5 Surprising Scenarios Where Complete Home Remodeling Isn’t a Good Idea
As home remodeling contractors, we’re usually huge advocates of home improvement projects. We believe that most remodels, no matter how small, can drastically improve your quality of life. What we don’t believe, however, is that all home remodels are necessary. Some are practical and need to be done, while some are uncalled for, and mere bad ideas.
Those are the ones we’ll be discussing today. Here are five situations where complete home remodeling is highly discouraged.
If You’re Banking on Incredible ROI
Home remodeling can be cost-efficient and, in some cases, incredibly lucrative. You’ve probably heard all success stories about homeowners recouping 100%—or more—of their renovation investments when they sell their home. Property appreciates over time, and there’s no denying that home improvement projects can lead to some pretty sweet real estate sales.
However, if you’re thinking of investing in a home remodel solely for the sake of profit in selling your house, you might want it to reconsider. Home remodeling for improved market value is very much a high-risk, high-reward scenario. You can earn more than you put in, but the statistics aren’t very favorable.
In 2018, Remodeling Magazine’s Cost vs. Value Study revealed that minor kitchen remodels only brought in an average of 81.1% ROI. Major kitchen remodels averaged even lower, with homeowners recouping only about 59% of their investment. Thus, as for someone who spent $50,000 on their major kitchen remodel only made $29,500 back.
There certainly are ways, techniques, and situations where you can net more than 100% of your initial remodeling investment. The thing is, home remodeling for the sake of profit is never a solid guarantee.
If the Season isn’t Right for it
Some seasons just aren’t great for certain home remodeling projects. For instance, all sorts of exterior work—like window installations, door repair, re-shingling, or exterior repainting—are best done during the drier, fairer seasons when there’s little to no chance of rain or snow (so, think spring or summer).
Winter, on the other hand, is a great season for indoor renovations. Since it’s typically the off-season for most home remodeling contractors, contractors are usually looking for work during this time of the year. In the spirit of the holidays and in keeping their practice afloat, they’ll have all sorts of special prices and offers that can save you a couple of bucks on your remodel.
Check the weather conditions and season before undertaking a custom home remodeling project. Otherwise, you may end up losing resources and ultimately regretting your decision.
If You’re Facing an Immediate, Non-Negotiable Deadline
Minor remodels alone can take days—if not weeks—to finish. How about complete home remodels?
Related Content: How Long Will it Take to Remodel My Home?
You’re looking at a handful of months, at least. No matter how fast, effective, and efficient the contractors are, a home improvement project is something you can not rush. Even the most experienced contractors and the most detailed, comprehensive renovation plans can’t account for the unexpected: unforeseen delays, hold orders, missing permits, etc.
Whether you like it or not, there are factors in a remodel that you cannot control. If you want to renovate your home just for a situation or event that’s happening in less than a month, take our advice; just don’t.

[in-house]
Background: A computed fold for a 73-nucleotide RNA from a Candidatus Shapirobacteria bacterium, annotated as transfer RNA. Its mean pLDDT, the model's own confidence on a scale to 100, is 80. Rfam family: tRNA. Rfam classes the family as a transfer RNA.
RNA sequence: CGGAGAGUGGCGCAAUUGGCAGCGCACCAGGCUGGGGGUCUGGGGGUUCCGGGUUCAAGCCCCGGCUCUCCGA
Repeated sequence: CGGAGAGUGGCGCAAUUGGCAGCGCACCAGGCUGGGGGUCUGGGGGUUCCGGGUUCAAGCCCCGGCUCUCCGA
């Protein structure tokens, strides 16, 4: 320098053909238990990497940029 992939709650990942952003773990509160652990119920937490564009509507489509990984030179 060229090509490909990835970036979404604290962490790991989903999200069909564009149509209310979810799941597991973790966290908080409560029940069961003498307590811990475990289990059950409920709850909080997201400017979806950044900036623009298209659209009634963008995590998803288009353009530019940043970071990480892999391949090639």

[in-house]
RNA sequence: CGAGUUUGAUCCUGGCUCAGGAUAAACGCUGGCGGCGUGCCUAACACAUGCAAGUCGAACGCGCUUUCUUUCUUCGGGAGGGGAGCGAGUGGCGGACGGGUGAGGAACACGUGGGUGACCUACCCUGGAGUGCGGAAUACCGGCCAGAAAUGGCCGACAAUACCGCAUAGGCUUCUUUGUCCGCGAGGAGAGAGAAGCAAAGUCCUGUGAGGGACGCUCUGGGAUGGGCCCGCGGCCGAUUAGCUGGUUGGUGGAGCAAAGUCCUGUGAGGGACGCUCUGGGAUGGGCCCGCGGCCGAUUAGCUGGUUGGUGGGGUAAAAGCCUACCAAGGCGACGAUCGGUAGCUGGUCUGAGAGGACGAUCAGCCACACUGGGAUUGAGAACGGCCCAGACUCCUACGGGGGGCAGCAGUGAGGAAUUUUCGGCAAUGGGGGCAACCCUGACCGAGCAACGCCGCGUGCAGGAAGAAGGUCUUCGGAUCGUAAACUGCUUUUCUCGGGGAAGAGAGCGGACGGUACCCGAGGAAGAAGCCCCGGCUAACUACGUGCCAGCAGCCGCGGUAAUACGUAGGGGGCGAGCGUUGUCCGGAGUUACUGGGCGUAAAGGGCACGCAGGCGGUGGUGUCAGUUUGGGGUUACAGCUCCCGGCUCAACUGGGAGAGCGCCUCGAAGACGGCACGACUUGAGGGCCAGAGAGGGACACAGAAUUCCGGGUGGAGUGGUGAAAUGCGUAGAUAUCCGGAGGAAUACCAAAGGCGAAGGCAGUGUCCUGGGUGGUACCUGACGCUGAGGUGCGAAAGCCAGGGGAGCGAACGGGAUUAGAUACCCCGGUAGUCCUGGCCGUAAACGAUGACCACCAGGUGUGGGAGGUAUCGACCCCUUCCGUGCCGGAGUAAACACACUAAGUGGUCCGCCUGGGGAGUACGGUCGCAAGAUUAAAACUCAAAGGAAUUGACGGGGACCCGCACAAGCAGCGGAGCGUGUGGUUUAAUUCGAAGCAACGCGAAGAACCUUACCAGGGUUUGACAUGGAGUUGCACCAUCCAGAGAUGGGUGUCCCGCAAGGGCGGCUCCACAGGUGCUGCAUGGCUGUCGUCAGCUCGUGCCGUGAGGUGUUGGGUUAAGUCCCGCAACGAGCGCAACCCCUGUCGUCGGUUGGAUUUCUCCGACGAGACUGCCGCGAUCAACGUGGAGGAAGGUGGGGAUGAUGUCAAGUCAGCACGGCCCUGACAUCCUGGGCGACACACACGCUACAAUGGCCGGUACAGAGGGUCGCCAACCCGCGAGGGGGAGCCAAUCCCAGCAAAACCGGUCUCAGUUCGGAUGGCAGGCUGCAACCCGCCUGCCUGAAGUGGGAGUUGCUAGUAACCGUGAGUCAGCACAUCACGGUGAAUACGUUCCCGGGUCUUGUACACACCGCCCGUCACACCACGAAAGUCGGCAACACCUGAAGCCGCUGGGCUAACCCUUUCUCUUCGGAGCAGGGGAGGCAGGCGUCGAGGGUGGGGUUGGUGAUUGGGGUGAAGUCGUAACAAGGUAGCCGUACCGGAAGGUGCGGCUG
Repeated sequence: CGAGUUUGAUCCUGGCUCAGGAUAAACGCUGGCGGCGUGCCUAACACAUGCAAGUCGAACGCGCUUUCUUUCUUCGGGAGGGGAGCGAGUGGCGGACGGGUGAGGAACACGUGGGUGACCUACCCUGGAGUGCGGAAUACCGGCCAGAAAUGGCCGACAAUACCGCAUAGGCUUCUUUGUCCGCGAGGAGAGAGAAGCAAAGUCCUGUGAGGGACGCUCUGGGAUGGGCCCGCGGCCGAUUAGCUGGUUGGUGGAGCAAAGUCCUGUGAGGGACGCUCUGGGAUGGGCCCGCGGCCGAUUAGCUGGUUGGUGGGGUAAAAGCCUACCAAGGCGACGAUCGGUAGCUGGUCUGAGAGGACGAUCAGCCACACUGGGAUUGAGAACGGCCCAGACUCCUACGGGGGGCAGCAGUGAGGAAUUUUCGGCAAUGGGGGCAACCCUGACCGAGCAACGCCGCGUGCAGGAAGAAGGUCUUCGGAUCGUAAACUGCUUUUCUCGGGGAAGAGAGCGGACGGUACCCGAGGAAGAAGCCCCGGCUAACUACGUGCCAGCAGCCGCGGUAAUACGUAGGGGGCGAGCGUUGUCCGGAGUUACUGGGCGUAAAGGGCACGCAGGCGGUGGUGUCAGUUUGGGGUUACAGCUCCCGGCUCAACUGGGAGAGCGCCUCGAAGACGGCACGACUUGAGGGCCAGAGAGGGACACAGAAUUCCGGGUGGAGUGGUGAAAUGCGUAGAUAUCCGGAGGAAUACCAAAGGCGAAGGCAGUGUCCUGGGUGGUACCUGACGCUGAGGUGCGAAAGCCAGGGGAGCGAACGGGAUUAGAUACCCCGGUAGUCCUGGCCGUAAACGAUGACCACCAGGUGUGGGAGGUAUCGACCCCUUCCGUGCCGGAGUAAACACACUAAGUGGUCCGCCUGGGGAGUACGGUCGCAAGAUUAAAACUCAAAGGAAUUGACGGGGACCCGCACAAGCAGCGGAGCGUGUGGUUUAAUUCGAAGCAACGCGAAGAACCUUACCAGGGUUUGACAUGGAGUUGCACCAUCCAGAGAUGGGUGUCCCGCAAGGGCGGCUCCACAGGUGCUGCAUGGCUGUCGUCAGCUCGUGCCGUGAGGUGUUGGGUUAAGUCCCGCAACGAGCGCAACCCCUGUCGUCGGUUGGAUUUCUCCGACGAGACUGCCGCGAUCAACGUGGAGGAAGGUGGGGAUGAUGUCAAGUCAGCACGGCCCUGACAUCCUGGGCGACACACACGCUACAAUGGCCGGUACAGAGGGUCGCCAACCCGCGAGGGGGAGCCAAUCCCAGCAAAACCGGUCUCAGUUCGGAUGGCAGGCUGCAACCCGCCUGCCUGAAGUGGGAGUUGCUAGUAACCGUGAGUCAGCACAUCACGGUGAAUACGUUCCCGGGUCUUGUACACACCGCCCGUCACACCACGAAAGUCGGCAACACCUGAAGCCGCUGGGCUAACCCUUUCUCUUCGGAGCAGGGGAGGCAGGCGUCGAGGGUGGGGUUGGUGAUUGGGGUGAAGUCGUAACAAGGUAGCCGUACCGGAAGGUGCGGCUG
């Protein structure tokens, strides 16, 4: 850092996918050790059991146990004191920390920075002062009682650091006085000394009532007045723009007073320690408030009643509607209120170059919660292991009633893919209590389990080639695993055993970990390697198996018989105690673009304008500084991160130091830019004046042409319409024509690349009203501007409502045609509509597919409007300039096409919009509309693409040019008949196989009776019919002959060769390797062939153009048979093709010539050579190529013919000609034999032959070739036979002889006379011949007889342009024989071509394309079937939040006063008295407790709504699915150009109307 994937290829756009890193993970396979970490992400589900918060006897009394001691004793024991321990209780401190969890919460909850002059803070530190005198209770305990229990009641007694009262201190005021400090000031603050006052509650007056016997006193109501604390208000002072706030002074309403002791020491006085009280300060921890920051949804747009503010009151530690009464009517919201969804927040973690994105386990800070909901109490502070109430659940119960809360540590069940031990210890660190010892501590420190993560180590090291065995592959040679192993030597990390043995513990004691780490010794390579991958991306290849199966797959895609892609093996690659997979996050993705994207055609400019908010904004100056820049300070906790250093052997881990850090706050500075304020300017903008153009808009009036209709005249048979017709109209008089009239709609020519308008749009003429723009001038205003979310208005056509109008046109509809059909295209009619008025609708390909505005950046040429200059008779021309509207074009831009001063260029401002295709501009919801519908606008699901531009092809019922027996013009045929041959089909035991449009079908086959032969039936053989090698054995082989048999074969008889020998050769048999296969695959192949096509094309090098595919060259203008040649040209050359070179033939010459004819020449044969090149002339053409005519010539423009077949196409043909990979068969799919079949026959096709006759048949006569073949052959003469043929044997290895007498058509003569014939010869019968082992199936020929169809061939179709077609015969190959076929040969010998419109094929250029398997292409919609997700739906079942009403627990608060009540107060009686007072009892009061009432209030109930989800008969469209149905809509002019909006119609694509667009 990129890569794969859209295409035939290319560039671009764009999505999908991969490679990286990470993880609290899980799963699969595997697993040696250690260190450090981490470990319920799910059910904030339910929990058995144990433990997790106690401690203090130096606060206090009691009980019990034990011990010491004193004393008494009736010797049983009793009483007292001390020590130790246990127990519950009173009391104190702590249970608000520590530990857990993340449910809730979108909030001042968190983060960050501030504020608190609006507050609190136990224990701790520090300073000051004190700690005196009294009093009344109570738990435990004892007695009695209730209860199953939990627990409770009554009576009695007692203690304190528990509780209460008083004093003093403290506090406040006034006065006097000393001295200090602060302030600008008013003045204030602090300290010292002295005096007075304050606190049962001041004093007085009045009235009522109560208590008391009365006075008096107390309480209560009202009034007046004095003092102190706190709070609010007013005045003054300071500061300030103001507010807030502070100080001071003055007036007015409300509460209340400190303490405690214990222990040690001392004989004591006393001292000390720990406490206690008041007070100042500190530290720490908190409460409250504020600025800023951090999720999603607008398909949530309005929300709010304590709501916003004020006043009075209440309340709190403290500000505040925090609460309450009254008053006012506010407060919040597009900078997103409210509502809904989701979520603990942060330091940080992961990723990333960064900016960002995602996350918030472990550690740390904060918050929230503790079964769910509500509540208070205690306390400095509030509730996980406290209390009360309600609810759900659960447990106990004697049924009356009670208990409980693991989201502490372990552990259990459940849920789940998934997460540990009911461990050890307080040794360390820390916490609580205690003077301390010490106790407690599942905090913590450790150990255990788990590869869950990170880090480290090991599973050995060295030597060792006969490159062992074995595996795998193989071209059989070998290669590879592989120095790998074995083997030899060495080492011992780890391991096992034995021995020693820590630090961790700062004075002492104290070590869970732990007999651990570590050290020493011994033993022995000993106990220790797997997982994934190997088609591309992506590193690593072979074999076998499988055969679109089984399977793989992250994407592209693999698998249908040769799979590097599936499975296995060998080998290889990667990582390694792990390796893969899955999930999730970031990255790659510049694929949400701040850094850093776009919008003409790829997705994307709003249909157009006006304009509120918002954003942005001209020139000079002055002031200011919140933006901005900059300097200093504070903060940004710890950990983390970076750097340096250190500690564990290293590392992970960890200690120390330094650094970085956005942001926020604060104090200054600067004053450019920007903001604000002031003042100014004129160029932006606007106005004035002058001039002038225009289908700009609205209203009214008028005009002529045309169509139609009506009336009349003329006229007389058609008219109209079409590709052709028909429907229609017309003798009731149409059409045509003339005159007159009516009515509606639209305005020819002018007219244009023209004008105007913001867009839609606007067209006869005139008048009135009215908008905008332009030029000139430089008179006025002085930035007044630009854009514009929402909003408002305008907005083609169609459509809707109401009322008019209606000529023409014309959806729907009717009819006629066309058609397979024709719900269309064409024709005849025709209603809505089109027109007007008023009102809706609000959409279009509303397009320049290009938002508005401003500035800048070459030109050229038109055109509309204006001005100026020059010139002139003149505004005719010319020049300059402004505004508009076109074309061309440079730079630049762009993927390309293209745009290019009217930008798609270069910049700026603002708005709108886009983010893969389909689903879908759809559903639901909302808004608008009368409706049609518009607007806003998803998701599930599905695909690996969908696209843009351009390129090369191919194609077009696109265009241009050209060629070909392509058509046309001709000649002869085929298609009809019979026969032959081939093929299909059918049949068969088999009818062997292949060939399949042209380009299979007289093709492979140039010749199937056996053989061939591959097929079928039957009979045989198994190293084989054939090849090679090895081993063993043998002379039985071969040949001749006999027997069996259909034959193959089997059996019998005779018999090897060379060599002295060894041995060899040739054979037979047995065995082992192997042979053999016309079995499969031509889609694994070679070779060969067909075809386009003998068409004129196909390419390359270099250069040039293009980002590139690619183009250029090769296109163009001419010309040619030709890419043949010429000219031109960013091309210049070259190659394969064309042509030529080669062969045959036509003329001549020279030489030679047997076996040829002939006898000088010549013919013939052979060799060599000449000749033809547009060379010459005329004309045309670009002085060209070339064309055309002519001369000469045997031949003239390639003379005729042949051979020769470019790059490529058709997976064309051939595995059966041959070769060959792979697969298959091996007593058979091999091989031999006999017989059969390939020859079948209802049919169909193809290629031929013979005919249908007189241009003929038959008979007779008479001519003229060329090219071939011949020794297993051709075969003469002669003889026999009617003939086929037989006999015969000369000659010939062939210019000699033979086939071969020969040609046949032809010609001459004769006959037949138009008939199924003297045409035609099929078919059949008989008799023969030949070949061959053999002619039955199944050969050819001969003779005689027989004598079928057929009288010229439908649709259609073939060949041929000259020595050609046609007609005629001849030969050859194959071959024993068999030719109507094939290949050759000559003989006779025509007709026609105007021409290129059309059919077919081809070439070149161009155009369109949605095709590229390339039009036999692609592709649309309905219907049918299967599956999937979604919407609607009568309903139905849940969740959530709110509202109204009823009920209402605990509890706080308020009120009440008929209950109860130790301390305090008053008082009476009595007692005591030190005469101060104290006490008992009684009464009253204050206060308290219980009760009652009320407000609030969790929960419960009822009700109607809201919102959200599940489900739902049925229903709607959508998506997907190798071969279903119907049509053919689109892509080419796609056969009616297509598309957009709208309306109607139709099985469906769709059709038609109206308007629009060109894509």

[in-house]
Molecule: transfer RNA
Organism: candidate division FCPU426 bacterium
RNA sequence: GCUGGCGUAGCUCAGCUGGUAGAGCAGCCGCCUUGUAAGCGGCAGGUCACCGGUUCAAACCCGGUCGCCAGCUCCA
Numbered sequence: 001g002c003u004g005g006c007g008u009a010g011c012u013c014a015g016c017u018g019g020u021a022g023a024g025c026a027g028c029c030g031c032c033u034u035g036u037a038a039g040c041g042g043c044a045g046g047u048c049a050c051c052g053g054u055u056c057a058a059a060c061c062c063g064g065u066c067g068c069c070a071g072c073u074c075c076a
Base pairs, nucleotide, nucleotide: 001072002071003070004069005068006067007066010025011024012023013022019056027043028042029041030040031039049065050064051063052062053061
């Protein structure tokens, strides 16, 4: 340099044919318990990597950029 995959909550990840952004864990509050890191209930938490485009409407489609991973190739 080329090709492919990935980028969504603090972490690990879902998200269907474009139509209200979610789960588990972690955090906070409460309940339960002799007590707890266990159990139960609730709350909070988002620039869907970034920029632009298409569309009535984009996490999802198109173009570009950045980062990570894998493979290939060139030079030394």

If You’re Just Trying to be Trendy
This is definitely a common theme among homeowners, and it can be quite easy to fall prey to—especially for the people that follow home improvement trends. We’re not saying that subscribing to trends is a bad thing. It’s quite the opposite, in fact! Certain styles, colors, finishes, designs, pieces, and layouts can become crowd favorites for useful, practical reasons. And if you’re ever short of ideas or inspiration for your own home, trends are a great starting point.
But if you’re thinking of retiling your kitchen and bathrooms, repainting your entire home, or adding one or two entirely new rooms just because you love trends, which might not even stand the test of time, then we’d have to advise against it.
If You Just Moved In
If you’re familiar with the concept of “impulse buying,” then you can probably figure out why we advise against remodeling your home immediately after moving in. In fact, any major remodel done within a month of moving in could be considered an impulsive decision (if the major remodel isn’t strictly necessary), and therefore not a sound one.
When you want to buy something (that isn’t a need or a necessity), some experts advise waiting 72 hours or more before purchasing it. This cooling-off period helps dissipate the initial desire for owning something new, enabling you to make clearer, unbiased decisions.
For real estate and home remodeling, we recommend waiting a full year. Get to know the house. Learn the natural traffic flow of each room. Find out how you and your family interact within the space.
Rather than make huge decisions based on preconceived notions and past experiences with your old home, let time tell you what works and what doesn’t in your new home. This way, whatever major remodeling decisions you make at the end of twelve months, they’re made with fresh, unbiased data based on recent situational experiences.
At the end of the day, home remodeling projects need to add to your quality of life in a wholesome, or positive way. If the remodel isn’t achieving either (or all) of these three requirements, then it probably isn’t something you want to push through with. The best kinds of remodels are the ones that will pay off in the long run.